NIALL Quinn wrote in his autobiography nine years ago: “I learned my trade at Arsenal, became a footballer at Manchester City, but Sunderland got under my skin. I love Sunderland.”
But how long that love will last now remains to be seen. Quinn’s sidelining from his position as club chairman to a role where he will be heading up Sunderland’s international development brings more questions than answers which will unfold as the season progresses.
With owner Ellis Short now assuming Quinn’s old position, it is assumed that the quiet man sitting on the throne of power will now put himself in the spotlight as the face of Sunderland – a role the media-friendly Quinn took to like a duck to water.
Where this all leaves manager Steve Bruce, only the future will tell us, but given the Black Cats boss has come under fire of late for the club’s poor start to the season, the Orwellian expression that ‘Big Brother is watching you’ strikes a chord with the current situation.
It is evident that while Bruce has not quite lost an ally at boardroom level, he has definitely been put in a place where any intervention on the manager’s behalf may not be heard. Bruce has commented on how fortunate he was to be manager of a club which has a football person in Quinn in charge – who fully comprehends the various facets of the game, will weigh up the factors in assessing how both manager and team are doing and express a considered and expert opinion to others in the boardroom in giving them a full picture as to what is going on at pitch level. Compared with other managers in the United Kingdom who face countless battles in trying to explain to their bosses whose own playing and coaching experience is usually non-existent, Bruce was indeed lucky to have, in Quinn, someone who knew the score. Short, since taking a controlling interest in Sunderland back in 2008, has largely stayed in the background while Quinn has put himself forward as the ‘face’ of the Stadium of Light club as well as serving as the main link between owner and manager.
Now that link has been severed with Bruce now answerable directly to Short with the protection of Quinn moved to one side and one feels the manager may have to take longer than usual in explaining how the realities of what happens on the pitch and training ground relate to league position – something that would, until yesterday, have been Quinn’s remit.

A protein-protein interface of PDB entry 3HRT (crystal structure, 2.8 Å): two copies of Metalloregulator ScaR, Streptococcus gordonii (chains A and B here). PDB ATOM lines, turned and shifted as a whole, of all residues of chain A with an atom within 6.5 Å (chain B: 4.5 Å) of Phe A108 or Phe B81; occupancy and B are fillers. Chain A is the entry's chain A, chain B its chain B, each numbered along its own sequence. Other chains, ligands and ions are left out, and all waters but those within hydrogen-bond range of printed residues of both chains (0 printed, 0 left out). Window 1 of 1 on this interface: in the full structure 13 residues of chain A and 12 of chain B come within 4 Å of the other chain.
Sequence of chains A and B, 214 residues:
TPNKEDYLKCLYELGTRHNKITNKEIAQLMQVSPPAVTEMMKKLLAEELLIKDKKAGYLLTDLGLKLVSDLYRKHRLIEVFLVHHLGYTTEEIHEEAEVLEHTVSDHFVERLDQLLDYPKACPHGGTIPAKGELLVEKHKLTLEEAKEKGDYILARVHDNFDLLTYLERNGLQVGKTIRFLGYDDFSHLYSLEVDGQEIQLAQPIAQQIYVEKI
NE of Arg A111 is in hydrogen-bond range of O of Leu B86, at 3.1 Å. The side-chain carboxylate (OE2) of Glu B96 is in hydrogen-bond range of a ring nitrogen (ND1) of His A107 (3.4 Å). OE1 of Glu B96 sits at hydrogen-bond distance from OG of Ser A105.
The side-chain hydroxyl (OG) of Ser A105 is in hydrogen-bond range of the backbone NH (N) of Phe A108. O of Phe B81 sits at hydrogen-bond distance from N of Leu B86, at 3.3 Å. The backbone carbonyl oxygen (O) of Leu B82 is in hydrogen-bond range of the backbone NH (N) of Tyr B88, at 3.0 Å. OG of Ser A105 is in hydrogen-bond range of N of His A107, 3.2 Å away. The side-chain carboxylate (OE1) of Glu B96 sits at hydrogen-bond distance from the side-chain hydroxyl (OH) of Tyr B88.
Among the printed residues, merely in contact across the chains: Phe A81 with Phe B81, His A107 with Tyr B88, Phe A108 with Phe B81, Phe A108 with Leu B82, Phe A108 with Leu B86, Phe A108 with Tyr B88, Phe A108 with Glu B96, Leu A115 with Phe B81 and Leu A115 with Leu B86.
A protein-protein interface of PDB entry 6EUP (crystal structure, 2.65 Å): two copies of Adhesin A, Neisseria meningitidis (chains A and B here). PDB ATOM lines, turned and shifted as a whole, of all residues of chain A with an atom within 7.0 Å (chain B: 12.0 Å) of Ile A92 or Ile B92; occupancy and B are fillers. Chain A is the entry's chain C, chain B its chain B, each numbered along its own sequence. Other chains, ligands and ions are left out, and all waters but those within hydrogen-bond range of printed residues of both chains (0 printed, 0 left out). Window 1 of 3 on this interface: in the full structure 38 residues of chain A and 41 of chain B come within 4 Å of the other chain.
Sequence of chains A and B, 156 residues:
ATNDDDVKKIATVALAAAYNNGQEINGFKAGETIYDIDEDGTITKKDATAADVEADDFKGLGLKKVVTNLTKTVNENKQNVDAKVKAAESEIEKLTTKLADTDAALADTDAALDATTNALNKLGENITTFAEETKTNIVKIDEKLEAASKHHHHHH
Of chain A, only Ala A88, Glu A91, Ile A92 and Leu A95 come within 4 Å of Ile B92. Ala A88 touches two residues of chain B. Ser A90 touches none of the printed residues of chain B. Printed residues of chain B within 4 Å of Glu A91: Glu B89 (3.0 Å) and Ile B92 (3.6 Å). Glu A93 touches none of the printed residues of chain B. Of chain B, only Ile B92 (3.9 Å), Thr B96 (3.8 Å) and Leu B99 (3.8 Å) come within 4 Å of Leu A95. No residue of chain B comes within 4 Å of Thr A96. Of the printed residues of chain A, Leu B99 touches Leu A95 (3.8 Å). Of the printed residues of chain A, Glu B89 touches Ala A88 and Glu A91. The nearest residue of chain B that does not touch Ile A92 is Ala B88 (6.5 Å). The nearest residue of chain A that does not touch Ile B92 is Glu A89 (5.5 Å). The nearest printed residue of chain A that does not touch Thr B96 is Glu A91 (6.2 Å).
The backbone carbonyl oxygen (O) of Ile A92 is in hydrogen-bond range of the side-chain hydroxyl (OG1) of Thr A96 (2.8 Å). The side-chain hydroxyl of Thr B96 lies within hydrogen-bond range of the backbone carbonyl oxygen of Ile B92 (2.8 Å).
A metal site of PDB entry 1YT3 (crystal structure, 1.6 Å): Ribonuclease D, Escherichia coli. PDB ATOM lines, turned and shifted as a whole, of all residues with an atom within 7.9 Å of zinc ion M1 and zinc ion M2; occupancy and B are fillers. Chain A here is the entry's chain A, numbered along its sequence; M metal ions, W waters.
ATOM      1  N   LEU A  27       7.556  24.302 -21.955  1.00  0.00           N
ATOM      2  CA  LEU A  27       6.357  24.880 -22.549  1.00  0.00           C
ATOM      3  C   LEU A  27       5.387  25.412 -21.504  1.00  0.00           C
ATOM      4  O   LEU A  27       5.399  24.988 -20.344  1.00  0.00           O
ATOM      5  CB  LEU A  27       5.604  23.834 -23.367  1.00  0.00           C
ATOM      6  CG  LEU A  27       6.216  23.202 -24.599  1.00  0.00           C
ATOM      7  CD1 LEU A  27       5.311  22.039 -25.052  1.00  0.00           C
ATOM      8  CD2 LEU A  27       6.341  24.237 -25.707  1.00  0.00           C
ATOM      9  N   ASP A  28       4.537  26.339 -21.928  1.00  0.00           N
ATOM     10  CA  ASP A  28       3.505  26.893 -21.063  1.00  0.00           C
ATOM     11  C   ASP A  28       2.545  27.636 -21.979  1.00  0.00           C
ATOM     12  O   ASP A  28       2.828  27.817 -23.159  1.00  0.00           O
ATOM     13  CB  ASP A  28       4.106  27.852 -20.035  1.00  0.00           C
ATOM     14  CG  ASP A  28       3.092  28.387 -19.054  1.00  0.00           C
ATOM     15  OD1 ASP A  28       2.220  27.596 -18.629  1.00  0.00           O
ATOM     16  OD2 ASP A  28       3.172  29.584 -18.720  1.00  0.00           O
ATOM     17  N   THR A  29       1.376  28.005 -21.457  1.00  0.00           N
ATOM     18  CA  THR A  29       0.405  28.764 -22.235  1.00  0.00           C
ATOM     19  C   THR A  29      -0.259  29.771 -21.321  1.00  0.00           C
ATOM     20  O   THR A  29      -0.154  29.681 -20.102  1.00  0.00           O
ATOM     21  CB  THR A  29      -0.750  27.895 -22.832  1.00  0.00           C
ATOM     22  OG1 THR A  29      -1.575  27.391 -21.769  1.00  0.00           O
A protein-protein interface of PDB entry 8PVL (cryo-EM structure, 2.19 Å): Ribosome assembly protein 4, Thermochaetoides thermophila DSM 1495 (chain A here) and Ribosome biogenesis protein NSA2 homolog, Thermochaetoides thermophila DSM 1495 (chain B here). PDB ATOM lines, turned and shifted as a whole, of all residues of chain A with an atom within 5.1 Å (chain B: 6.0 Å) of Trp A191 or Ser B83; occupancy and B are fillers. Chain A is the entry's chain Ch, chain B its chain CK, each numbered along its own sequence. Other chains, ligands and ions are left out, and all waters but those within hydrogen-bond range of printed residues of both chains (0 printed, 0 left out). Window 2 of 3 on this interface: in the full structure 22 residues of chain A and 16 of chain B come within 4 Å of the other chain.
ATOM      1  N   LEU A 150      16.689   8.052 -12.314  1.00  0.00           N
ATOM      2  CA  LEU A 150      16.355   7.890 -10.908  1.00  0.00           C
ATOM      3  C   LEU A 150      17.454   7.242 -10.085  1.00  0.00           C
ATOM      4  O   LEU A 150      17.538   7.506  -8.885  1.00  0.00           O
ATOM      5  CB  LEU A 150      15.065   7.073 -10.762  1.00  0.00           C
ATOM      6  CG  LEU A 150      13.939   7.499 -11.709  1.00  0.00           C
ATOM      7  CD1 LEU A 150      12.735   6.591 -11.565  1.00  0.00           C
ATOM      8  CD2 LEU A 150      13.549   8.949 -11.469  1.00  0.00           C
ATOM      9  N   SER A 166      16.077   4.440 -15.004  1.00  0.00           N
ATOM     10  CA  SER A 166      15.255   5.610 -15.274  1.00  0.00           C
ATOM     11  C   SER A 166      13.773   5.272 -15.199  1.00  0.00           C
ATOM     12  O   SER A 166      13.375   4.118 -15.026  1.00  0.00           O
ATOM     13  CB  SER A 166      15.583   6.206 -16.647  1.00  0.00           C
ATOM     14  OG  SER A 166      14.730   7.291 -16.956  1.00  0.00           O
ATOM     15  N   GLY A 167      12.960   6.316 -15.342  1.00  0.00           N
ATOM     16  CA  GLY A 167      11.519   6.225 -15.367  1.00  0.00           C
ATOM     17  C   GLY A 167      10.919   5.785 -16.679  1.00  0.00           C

It remains to be seen how hands-on Short will be.
Will he be the man Bruce reports to after a match or will he appoint a new managing director in the mould of what rivals Newcastle United have in Derek Llambias to be his mediator?
Time will tell, but the fears are that Short may be turning the hourglass on Bruce and only a consistent run of results will make him put it away. After all, Short has previous on influencing a managerial change with Roy Keane citing differences with the American as a factor in his resigning as Sunderland boss. The Black Cats’ start to the season has not been impressive with only one win so far – last month’s 4-0 home win against Stoke – and a shock early exit from the Carling Cup at the hands of Championship side Brighton.
Given the amount of money that Short has invested in bringing new players in, he may have made this boardroom reshuffle to see directly for himself as to whether or not his funds have been well spent.
As for where this leaves Quinn is another matter. This will be the third chapter of his time at Sunderland and it remains to be seen whether or not this is the final endgame for the Irishman.
Having enjoyed hero status as a player (pictured below) – one half of a prolific striking partnership with Kevin Phillips which got Sunderland back into the Premier League and achieved two consecutive seventh placed finishes – he hung up his boots in 2003 and returned three years later as the head of the Drumaville consortium of wealthy Irish businessmen which bought out previous owner Bob Murray.
With the appointment of Keane as manager, Sunderland won promotion from the Championship to the Premier League in 2007 where they have remained since.
Sunderland’s increased spending power soon began to make itself known and having persuaded Short to invest in the consortium – which resulted in him becoming the eventual owner – Sunderland began to cast their sights on moving the club in a more upward direction.
While they have at times threatened to do this – the form shown from the start of last season to January of this year had many dreaming of European football on Wearside – progress, even in light of last season’s tenth placed finish has been a case of one step forward and two back.
Off the field Quinn ruffled a few feathers in trying to entice fans to pay their money to watch the team at the Stadium of Light instead of at the pub where a TV feed of the Black Cats match would be broadcast.
While some voiced their objections to his stance, it only caused a minor dent to the good reputation and iconic status he was held in by the fans.
Quinn of course may thrive in the situation of selling and promoting a club close to his heart to new fans in the Far East and securing commercial ties which could well see Sunderland reap in some significant rewards.
But if life in his new title does not give him the job satisfaction he previously enjoyed as chairman, his love of Sunderland, as expressed in his autobiography, could well turn sour.